Fleets are not going to get much help trying to figure out where diesel fuel prices might end up over the summer months, as conflicting economic data and still-heightened concerns over the unrest in Libya contributes to unpredictable fluctuations in the cost of oil.
For example, oil prices experienced a series of wild swings last week based on a host of factors totally unrelated to traditional supply-and-demand economics. First, the death of Osama Bin Laden at the hands of a U.S. Navy SEAL team pushed oil prices down 2%. Then they quickly recovered by some 3% before falling 15% – with Brent crude reaching $94.60 per barrel by Friday – due to a jump in unemployment figures from the Department of Labor.
Now, however, oil prices are back up over $102 per barrel based on positive export figures from Germany for the month of March and continuing fears over how the ongoing civil war in Libya could affect oil supplies to Europe.
These swings, coupled with sustained prices of over $100 per barrel for oil, are generating more worry about fuel costs among fleet managers.
According to a recent survey by GE Capital Fleet Services, more than a quarter of the corporate fleet managers polled (29%) said the volatility of fuel prices is now their top concern for 2011, up from 12% a year ago.
The survey of 105 fleet managers, conducted recently at the 2011 NAFA Institute & Expo in Charlotte, NC, also found that 64% of them indicated that their main focus going forward is to generate cost savings for their operations, up from 48% in 2010.
“Volatile fuel prices are an overriding concern today for corporate fleet managers, given the current environment,” said Clarence Nunn, CEO of GE Capital Fleet Services. “Thus we are seeing a corresponding increase in interest from our fleet customers for solutions in fuel, telematics and maintenance programs that will help them combat rising fuel costs and improve operational efficiency.”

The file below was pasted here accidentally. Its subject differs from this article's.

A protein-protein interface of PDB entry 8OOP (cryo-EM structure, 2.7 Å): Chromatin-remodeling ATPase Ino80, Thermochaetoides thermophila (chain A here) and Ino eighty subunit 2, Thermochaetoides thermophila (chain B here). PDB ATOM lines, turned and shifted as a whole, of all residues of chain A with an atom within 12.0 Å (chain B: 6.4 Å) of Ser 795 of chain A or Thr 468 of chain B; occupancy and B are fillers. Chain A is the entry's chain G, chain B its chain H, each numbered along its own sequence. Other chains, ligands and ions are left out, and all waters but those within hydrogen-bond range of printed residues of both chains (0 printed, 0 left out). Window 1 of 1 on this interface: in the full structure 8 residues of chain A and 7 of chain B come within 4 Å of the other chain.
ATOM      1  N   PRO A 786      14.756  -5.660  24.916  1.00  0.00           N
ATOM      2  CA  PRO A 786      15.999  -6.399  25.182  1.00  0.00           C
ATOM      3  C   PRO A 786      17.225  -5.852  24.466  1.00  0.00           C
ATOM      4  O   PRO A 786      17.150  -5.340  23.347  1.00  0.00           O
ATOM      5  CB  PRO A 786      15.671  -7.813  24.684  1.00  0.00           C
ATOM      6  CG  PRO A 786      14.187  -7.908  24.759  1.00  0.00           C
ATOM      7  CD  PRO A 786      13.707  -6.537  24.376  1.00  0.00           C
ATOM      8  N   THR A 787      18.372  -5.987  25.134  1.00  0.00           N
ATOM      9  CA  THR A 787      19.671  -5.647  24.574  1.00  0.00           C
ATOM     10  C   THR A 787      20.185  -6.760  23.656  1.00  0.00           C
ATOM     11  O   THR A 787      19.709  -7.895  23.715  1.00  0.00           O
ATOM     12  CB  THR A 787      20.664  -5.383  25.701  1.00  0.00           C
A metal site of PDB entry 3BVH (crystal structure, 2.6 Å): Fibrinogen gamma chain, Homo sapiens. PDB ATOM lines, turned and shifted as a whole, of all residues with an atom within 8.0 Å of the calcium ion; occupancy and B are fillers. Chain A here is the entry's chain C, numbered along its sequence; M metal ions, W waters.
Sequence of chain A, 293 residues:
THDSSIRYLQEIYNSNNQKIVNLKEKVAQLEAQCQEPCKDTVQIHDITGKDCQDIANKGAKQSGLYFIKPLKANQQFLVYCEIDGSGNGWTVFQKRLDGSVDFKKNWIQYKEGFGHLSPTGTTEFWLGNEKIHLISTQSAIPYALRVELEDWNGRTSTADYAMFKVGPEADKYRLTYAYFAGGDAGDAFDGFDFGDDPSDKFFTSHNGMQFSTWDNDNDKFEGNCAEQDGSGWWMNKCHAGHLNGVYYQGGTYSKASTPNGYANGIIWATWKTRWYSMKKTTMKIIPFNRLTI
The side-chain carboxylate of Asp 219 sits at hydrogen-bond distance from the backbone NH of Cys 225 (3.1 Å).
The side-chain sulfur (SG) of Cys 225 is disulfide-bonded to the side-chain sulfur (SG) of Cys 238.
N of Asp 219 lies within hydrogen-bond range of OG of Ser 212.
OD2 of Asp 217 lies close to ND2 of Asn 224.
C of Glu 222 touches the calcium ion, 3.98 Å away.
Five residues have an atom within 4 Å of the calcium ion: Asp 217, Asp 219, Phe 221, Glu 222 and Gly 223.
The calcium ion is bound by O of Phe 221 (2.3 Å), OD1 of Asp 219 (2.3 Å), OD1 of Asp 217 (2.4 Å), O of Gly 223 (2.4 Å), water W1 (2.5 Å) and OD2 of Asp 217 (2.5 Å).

“It’s creating a ‘double whammy’ among for-hire fleets, as fuel surcharges lag the prices of fuel, meaning carriers must pay more out of pocket and up front for their fuel,” Kenny Vieth, president and senior analyst with ACT Research Co., told Fleet Owner.
“Five months ago or so, oil prices ranged between $70 and $80 per barrel. Now they are swinging from $102 to $118 per barrel,” he noted. “That’s leading to higher fuel prices but also to worries that consumer spending may be reduced as more household funds are diverted to pay for higher gasoline prices.”
As of Monday, the average cost of diesel fuel in the U.S. topped $4.10 per gallon, down 2/10th of a penny from last week, while the average price of gasoline jumped to over $3.96 per gallon on average across the nation, according to the Energy Information Administration (EIA). The agency noted those prices are 97 cents and $1.06 per gallon higher, respectively, compared to the same period in 2010.
EIA expects regular-grade gasoline retail prices, which averaged $2.76 per gallon in the summer of 2010, will average $3.86 per gallon during 2011, with the average price for regular retail gasoline peaking this year at $3.91 per gallon. Diesel fuel prices, which averaged $2.98 per gallon last summer, are projected to average $4.09 this summer, the agency noted.
As a result, the projected increase in gasoline prices suggests that vehicle fueling costs for the average U.S. household will be about $825 higher in 2011 than they were in 2010, EIA said.